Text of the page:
Friday, May 20, 2011
Being and Becoming a Writer
My friend from London asked me in the chat box, “Why do you write?” I told him, “May be I am like an artist who does drawings every day.”
Yes, it is like drawing for me. I write because there is an urge to express myself, to communicate with people. And in the context of facebook, let me tell you that many of my readers don’t know me as a person. Apart from the profile pictures that make everyone a celebrity in facebook, rarely people know about me.
So connecting with a lot of people who are perfect strangers but brothers and sisters in a different way through writings is one of the happiest things that a writer does in his life. If you apply pure logic, a writer could resist himself or herself from writing and do something else.
But what is that something else?
When I look at the tomes like the collected works of Mahatma Gandhi, Rabindranath Tagore, E.M.Sankaran Namboothirippadu (EMS) or the modern writers like Philip Roth or Orhan Pamuk, or the historians like Ramachandra Guha ( I refer the ‘Makers of Modern India’ and ‘India after Mahatma Gandhi) or columnists like Khushwant Singh, I wonder why these people have written so much.
Apart from being writers, they have/had different roles in their lives. But the writer in them was/is always vigilant to communicate with the people around them.
Writing is the revelation of an inner world that the writer wants to realize in the quotidian world. In that sense, like musicians and painters, writers too are conjurers of dream worlds. They have a mission; other wise why a musician takes pain to write a symphony on changing seasons? Why should a painter portray a man who stands alone on a hilltop on a cold morning?
They could have done installations with brick and cotton threads? Installations have become illustrations. If not they have become reasons for someone to talk about it while they had all the possibility of making it aesthetically appealing and communicable.
You may question me about the depth of writing. Depth comes when the thought is deep and the scope of the intended writing is expected to go beyond the temporality of time. When a writer attempts at piece, though fictional, with historical time as its setting and backdrop, a fair amount of research is done and implemented in the writing.
Writing demands a lot from the author. And an author is like a landscape artist or an epic painter. He needs to set the stage, paint the characters and write the dialogues and should be aware of an imaginary reader (a counter writer perhaps).
I would cite Orhan Pamuk’s ‘The Naïve and Sentimental Novelist, a book of collected lectures that Pamuk gave in Harvard University in 2009, at this stage. He says, “Here is one of my strongest opinions: novels are essentially visual literary fictions. A novel exerts its influence on us mostly by addressing our visual intelligence -- our ability to see things in our mind's eye and to turn words into mental pictures.”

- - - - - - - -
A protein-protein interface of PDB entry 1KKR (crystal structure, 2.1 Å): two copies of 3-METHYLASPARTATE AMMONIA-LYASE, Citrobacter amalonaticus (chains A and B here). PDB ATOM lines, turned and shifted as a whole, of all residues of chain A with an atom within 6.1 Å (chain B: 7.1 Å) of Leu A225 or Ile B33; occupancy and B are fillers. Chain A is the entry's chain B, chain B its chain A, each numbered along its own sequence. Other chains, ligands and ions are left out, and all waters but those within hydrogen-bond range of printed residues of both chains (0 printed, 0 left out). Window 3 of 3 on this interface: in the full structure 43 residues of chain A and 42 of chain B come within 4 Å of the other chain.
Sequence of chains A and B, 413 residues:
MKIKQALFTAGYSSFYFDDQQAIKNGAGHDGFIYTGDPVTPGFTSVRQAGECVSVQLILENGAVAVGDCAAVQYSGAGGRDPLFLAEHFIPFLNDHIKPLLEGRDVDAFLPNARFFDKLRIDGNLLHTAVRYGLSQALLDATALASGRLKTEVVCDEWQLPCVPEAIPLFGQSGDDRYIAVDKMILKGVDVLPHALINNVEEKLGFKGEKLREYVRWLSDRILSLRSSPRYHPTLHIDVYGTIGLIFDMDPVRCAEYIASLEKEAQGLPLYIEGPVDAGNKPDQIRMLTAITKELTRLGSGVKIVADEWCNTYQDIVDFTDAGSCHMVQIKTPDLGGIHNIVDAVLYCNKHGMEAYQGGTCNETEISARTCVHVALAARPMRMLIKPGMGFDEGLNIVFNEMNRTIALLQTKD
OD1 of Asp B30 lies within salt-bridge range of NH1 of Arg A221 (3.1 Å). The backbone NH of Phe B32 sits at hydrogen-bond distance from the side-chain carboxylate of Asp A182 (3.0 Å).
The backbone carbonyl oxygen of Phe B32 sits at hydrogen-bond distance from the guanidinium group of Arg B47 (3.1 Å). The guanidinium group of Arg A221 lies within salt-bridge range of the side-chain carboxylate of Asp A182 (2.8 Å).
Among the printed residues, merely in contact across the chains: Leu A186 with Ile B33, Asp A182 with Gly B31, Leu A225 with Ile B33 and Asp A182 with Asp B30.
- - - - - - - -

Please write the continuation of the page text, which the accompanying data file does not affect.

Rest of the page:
When one writes, one writes to create pictures. One has to be an artist primarily to become a writer. Writing is painting with words. And one has to constantly pursue this practice in order to develop the craft.
According to Pamuk, going by Schiller, a naïve writer is one who writes spontaneously as if the act were dictated by God himself (remember what Wordsworth said, Moving hands writes and writes on- As if God has taken the pen out of his hand and written for him) and a sentimental writer is one who contemplates a lot before writing.
Today, we have misinterpreted the words of Schiller. For us naïve means one who does not have any depth in/of notions and concepts. Being sentimental means the one who could write tear jerkers.
Orhan Pamuk says that to be a good novelist means ‘being a naïve and sentimental’ at the same time.
I, even before reading Pamuk’s collected essays, have been naïve and sentimental throughout my life; but in the sense of Schiller.
That’s why the question of depth is always sidestepped when I am asked to face such a question.
At times I think, I am like Celal Salik of Orhan Pamuk’s novel ‘Black Book’. Celal Salik is a famous columnist in a Turkish newspaper ‘Milliyet’ and he has been writing columns for almost forty years. One day he goes missing. And his half brother Galip’s wife Ruya also goes missing along. The novel traces the acts of Galip who searches for his brother and wife. And one day, he becomes Celal Salik!
Celal Salik writes about Istambul only about Istambul. And he writes about the faces of the people. And he reads letters out of the faces. He reads histories.
While translating this book in Malayalam for DC Books (soon to be released in the presence of Orhan Pamuk himself who would visit Kochi, Kerala during the World Book Fair by the year end or new year), I had several bouts of depression and anxiety. I felt I too would turn into Celal Salik.
I realized how compelling an act the writing is.
I am a writer and a reader of faces.